syndactyly


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syndactyly

 [sin-dak´tĭ-le]
the most common congenital anomaly of the hand, probably an inherited condition, marked by persistence of webbing between digits (webbed fingers or toes), so that they are more or less completely attached.

syn·dac·ty·ly

(sin-dak'ti-lē),
Any degree of webbing or fusion of fingers or toes, involving soft parts only or including bone structure; usually autosomal dominant inheritance.
[syn- + G. daktylos, finger or toe]

syndactyly

/syn·dac·ty·ly/ (-dak´tĭ-le) persistence of webbing between adjacent digits of the hand or foot, so that they are more or less completely fused together.syndac´tylous

syndactyly

(sĭn-dăk′tə-lē) or

syndactylism

(-tə-lĭz′əm)
n.
1. The condition of having two or more fused digits, as occurs normally in certain mammals and birds.
2. A congenital anomaly in humans marked by webbing or fusion of the fingers or toes.

syndactyly

[sindak′təlē]
Etymology: Gk, syn + daktylos, finger
a congenital anomaly characterized by the fusion of the fingers or toes. It varies in degree of severity from incomplete webbing of the skin of two digits to complete union of digits and fusion of the bones and nails. Also called syndactylia, syndactylism. syndactyl, syndactylous, adj.
enlarge picture
Mild syndactyly of the fingers

syndactyly

Neonatology Fusion of fingers, which may be cutaneous, due to bridging soft tissues, or osseous, due to bone fusion of varying severity; in general, only soft tissue syndactylism is treated, without which ostosis develops at the articulations with loss of function. See Rosebud hands.

syn·dac·ty·ly

(sin-dak'ti-lē)
Any degree of webbing or fusion of fingers or toes, involving soft parts only or including bone structure.
Synonym(s): symphalangism (1) , symphalangy, syndactylia, syndactylism.
[syn- + G. daktylos, finger or toe]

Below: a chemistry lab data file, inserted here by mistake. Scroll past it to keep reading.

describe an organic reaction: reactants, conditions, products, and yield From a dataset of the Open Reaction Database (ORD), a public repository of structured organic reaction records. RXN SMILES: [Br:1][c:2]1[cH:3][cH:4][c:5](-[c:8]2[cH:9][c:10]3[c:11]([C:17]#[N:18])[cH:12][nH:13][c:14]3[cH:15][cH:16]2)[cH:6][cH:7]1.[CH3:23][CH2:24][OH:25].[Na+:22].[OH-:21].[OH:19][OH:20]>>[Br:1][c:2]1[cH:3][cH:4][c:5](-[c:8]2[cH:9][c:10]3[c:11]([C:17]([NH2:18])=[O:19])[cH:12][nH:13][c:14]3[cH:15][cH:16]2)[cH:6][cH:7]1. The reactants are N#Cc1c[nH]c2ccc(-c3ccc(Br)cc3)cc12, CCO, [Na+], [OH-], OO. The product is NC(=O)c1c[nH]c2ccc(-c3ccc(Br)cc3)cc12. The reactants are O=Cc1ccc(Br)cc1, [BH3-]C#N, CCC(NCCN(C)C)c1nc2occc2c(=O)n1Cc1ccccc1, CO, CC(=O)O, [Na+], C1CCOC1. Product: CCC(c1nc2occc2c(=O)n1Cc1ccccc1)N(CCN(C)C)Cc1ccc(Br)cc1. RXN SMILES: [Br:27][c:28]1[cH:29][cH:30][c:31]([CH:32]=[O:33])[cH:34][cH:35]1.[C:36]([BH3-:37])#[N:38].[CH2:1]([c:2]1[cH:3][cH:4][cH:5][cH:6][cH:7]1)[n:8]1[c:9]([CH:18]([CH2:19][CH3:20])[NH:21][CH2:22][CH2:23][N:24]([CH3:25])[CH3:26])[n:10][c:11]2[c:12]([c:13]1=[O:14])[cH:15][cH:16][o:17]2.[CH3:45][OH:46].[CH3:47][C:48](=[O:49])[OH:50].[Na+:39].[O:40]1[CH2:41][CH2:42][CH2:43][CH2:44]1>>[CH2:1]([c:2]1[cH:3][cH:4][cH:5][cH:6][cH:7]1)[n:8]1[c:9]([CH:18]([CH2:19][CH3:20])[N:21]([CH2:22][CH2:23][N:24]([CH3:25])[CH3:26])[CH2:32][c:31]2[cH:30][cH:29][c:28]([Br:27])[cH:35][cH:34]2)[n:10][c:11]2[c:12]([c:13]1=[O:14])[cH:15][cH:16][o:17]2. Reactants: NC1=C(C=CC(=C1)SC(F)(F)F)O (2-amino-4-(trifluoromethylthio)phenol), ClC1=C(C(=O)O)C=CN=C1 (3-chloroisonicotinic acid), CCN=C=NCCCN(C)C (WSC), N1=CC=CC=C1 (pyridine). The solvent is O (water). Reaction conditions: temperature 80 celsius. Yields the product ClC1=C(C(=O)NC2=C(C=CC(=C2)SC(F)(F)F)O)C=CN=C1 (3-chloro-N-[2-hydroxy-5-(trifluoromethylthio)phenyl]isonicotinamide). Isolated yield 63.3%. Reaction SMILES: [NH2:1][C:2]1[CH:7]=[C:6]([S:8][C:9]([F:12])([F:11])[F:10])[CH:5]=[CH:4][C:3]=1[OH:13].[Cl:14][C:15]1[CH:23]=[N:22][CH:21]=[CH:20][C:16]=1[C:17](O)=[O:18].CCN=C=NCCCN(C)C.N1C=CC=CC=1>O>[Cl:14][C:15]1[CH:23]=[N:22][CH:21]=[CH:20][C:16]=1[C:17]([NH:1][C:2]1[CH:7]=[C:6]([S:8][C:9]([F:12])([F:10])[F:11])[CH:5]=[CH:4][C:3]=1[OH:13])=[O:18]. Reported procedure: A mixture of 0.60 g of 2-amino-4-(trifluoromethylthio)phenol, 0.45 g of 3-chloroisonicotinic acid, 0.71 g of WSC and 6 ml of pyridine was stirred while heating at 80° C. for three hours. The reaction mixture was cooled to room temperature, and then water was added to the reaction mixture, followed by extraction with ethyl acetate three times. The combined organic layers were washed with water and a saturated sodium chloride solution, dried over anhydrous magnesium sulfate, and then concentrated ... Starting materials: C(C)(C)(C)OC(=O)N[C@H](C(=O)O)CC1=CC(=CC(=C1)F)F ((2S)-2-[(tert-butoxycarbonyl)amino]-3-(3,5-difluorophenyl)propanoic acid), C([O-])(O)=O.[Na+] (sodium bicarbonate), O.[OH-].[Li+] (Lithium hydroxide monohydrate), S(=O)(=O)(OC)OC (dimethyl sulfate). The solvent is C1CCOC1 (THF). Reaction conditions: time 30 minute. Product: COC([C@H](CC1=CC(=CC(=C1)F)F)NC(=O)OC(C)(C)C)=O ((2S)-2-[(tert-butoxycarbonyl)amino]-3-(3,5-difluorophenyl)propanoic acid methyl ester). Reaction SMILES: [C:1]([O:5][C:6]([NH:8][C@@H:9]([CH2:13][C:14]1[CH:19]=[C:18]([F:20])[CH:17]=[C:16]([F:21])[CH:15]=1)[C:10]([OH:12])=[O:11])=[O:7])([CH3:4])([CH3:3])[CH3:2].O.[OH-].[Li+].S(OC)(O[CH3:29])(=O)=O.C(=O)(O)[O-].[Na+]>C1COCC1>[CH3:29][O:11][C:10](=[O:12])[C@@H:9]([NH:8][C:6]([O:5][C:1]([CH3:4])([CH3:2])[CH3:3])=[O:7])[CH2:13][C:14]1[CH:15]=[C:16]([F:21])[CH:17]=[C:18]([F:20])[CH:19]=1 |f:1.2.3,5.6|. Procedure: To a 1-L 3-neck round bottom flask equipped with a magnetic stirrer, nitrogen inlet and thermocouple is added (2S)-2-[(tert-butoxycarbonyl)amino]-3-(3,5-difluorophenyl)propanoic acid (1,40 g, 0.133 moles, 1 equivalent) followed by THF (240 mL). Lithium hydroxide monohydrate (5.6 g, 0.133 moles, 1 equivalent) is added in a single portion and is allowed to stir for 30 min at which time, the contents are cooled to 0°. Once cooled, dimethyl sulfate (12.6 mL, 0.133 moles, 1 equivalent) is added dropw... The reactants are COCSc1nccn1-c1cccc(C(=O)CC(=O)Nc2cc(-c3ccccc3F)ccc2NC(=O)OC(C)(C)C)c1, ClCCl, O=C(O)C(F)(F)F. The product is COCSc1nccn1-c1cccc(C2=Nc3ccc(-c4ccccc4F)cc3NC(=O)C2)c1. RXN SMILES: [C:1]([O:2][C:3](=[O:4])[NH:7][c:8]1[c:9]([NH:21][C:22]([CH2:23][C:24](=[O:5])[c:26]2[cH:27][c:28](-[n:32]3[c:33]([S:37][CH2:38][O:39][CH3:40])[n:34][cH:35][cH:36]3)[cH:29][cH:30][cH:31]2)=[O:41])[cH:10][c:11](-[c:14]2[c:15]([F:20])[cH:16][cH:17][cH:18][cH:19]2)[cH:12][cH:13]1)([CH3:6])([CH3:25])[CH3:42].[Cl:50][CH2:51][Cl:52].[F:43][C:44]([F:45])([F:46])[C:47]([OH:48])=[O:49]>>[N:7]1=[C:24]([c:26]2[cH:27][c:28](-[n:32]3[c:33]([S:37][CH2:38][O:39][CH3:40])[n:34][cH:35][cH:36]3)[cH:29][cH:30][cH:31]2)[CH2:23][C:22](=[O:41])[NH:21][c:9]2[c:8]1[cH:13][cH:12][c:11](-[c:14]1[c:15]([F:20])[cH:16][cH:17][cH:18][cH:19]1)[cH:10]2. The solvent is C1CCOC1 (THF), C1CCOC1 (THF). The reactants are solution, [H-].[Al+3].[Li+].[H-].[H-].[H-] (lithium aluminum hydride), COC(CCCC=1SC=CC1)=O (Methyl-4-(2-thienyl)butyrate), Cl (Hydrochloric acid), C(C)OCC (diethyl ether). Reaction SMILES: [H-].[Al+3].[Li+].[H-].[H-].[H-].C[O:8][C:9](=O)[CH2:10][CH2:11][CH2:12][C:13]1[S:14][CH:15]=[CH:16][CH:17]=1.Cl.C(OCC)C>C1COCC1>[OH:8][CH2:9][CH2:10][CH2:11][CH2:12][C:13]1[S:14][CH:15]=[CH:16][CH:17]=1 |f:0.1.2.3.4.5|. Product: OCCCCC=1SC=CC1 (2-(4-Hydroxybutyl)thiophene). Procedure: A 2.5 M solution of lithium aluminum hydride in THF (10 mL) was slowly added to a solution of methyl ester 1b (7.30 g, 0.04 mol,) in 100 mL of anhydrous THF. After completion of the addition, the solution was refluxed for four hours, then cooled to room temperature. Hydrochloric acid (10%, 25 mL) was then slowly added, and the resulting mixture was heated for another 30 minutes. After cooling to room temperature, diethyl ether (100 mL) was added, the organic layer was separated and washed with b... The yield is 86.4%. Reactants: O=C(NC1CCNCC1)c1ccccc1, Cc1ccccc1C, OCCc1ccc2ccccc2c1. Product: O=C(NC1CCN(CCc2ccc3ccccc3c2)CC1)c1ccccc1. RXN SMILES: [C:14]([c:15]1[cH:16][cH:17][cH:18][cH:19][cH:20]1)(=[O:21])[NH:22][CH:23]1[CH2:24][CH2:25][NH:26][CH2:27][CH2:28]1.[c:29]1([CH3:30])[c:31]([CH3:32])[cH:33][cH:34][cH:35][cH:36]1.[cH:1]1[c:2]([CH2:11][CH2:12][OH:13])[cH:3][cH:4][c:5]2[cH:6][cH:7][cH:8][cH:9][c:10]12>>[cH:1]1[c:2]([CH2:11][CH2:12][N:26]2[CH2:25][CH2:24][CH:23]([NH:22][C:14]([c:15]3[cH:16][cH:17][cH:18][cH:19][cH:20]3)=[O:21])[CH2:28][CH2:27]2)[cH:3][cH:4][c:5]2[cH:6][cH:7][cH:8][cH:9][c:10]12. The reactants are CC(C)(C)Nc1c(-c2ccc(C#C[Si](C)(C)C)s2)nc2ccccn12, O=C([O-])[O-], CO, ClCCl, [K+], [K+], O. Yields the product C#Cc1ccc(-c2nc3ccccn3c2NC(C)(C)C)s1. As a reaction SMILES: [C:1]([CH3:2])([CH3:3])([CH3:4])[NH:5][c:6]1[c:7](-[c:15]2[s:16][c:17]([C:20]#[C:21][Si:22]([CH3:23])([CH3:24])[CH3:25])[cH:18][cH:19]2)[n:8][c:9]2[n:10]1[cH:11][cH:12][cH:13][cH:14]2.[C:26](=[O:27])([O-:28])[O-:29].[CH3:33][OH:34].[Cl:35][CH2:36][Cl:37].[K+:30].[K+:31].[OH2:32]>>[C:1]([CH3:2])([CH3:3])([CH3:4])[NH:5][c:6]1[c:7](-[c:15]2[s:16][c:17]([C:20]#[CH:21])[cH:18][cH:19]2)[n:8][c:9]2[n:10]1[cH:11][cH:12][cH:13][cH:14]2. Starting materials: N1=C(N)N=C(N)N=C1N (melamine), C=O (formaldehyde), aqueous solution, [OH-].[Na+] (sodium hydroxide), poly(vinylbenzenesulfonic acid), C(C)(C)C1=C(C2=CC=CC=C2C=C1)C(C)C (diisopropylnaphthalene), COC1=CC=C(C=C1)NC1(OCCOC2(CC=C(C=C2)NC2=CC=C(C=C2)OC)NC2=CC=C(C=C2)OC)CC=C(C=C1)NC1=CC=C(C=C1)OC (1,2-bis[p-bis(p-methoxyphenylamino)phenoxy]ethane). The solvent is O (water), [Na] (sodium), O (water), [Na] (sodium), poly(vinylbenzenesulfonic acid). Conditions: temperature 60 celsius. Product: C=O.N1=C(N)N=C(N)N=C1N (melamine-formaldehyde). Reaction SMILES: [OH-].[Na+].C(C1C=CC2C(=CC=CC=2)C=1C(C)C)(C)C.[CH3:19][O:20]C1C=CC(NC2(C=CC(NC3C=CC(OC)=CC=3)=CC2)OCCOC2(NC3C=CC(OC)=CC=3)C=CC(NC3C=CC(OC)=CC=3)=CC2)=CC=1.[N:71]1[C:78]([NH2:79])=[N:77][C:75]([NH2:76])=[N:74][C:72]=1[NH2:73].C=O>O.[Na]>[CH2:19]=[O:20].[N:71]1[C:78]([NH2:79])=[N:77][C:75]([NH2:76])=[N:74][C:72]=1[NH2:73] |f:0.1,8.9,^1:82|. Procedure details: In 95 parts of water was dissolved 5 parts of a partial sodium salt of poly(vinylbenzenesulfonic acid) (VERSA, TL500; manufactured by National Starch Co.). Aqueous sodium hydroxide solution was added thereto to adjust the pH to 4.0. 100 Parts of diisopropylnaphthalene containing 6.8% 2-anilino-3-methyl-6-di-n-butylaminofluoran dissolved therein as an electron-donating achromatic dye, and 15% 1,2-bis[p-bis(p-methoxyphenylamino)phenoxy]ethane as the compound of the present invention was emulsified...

syndactyly

Fusion of two or more adjacent fingers or toes. Syndactyly is usually CONGENITAL. The fusion may involve skin only allowing easy surgical separation, but in more severe cases the bones may also be fused.

syndactyly

having two or more digits fused together.

Syndactyly

A fusion of two or more toes or fingers.
Mentioned in: Prolonged QT Syndrome

syndactyly

partial/total webbing of some/all digits, due to soft-tissue and/or bone fusion across adjacent interdigital clefts; of familial pattern; associated with Marfan's and Apert's syndromes

syn·dac·ty·ly

(sin-dak'ti-lē)
Any degree of webbing or fusion of fingers or toes.
Synonym(s): symphalangism (1) , syndactylia.
[syn- + G. daktylos, finger or toe]

syndactyly (sindak´təlē),

n a congenital anomaly characterized by the fusion of fingers or toes, usually as a finding of a more complex congenital syndrome.

syndactylism, syndactyly

fusion of the claws or digits. An inherited defect in several breeds of cattle. Some affected animals are also susceptible to hyperthermia.
References in periodicals archive ?
35) Of the 22 patients, 20 (91%) had associated syndactyly.
Sclerocornea, hypertelorism, syndactyly, and ambiguous genitalia.
Her feet showed Polydactyly with cutaneous syndactyly of the fifth digits.
The morphological analysis showed microcephaly, hydrocephaly, anophthtalmia, microophthalmia, micromelia and syndactyly etc.
Sex Delivery outcome m f Polydactyly 50 25 Talipes 12 12 Genurecurvatum 04 05 Achrondroplasia 06 00 Intra-uterine amputation 01 02 (amniotic bands) 02 Syndactyly 02 01 Craniovertebral anomaly 01 00 Amelia upper limbs 01 00 Osteogenesis imperfects 00 00 Hypoplastic femur 00 01 Hypoplastic mandible (severe) 00 01 Oxycephaly 00 01 N 79 48 rate per Delivery outcome 1000 births freq Polydactyly 10.
Limb anomalies included syndactyly and polydactyly in one infant each, and length discrepancies in the second and third toes of two infants.
Patient 54 was also affected with Poland syndrome [congenital underdevelopment or absence of the chest muscle and bone (pectoralis and sternal) on one side of the body and cutaneous syndactyly of the hand on the same side], and patient 56 with club foot.
This is the most common form of syndactyly, occurring between the long and ring fingers.
Coronal synostosis: Its familial characteristics and associate clinical findings in 109 patients lacking bilateral polysyndactyly or syndactyly.
nodulocystic and/or hypotrophic kidneys), syndactyly, skeletal abnormalities, cleft lip and palate, and other skin lesions (e.
Examination of the left hand showed central simple complete syndactyly (type II) involving the middle and ring fingers with a conjoined nail.
Another little girl, Linse, had Aperts syndrome, a condition associated with syndactyly (fused fingers and toes).